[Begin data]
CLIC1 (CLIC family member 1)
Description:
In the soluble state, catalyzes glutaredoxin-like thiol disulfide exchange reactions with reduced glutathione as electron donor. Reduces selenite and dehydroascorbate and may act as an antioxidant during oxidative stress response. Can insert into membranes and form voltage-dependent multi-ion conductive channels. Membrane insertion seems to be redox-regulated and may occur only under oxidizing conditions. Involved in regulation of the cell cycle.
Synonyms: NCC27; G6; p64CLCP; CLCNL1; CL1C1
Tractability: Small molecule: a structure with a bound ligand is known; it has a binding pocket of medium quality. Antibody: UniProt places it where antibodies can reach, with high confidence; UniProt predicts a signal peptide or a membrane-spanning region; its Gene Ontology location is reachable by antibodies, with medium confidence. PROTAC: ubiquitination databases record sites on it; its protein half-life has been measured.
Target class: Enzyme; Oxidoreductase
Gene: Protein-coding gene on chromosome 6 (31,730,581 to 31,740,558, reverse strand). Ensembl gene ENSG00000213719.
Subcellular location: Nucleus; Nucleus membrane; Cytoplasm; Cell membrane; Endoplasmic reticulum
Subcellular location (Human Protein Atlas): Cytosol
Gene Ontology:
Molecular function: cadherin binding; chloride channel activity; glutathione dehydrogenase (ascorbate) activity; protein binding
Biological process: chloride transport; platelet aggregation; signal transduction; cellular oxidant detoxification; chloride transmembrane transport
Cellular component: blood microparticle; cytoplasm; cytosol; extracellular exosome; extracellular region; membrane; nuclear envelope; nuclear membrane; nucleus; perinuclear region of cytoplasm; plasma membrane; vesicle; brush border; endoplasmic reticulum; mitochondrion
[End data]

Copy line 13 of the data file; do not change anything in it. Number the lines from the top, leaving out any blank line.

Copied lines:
Cellular component: blood microparticle; cytoplasm; cytosol; extracellular exosome; extracellular region; membrane; nuclear envelope; nuclear membrane; nucleus; perinuclear region of cytoplasm; plasma membrane; vesicle; brush border; endoplasmic reticulum; mitochondrion